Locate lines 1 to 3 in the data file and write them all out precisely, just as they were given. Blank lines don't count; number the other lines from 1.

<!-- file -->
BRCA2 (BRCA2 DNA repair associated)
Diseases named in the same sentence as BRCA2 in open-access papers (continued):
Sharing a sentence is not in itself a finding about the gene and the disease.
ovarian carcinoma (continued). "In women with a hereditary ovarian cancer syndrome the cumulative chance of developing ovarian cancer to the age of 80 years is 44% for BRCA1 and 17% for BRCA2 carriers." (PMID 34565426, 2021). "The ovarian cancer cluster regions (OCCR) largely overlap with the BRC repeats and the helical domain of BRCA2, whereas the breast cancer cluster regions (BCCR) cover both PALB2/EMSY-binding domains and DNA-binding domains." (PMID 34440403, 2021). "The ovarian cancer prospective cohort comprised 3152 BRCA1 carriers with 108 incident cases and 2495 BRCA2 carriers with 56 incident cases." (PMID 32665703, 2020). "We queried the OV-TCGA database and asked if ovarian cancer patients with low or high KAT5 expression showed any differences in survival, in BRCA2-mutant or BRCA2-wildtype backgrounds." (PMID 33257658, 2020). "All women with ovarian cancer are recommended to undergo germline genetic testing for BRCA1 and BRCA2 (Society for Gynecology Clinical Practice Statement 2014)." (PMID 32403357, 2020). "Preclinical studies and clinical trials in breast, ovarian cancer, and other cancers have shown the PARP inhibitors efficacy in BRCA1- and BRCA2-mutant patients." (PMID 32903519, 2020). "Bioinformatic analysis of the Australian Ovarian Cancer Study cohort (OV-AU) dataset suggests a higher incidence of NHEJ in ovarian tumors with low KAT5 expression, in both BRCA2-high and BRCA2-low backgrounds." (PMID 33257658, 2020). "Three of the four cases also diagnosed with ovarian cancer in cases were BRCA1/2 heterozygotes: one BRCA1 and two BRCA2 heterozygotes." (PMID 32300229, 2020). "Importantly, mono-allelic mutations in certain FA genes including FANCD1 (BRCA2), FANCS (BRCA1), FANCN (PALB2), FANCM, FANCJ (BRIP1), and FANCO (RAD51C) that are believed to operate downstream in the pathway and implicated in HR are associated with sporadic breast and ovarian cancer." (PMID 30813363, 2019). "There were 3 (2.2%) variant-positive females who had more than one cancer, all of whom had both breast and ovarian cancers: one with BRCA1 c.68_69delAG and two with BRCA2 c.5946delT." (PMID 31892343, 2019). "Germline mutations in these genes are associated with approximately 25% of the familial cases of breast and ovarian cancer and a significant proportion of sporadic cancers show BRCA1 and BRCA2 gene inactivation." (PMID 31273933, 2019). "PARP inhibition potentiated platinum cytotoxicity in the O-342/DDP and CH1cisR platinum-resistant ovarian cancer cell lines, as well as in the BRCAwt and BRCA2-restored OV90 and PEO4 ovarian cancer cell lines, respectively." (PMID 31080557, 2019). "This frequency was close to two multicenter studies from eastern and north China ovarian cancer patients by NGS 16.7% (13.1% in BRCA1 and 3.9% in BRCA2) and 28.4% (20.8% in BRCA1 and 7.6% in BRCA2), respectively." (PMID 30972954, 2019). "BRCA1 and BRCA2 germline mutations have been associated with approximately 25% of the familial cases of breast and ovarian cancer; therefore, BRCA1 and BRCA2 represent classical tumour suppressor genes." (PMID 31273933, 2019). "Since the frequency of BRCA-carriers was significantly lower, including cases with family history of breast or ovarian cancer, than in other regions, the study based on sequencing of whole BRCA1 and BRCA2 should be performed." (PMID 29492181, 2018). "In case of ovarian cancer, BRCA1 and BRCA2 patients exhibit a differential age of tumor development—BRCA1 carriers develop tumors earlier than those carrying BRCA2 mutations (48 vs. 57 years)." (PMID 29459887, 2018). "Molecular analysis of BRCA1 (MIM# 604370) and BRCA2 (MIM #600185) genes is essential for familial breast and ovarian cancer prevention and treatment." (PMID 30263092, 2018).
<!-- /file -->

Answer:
BRCA2 (BRCA2 DNA repair associated)
Diseases named in the same sentence as BRCA2 in open-access papers (continued):
Sharing a sentence is not in itself a finding about the gene and the disease.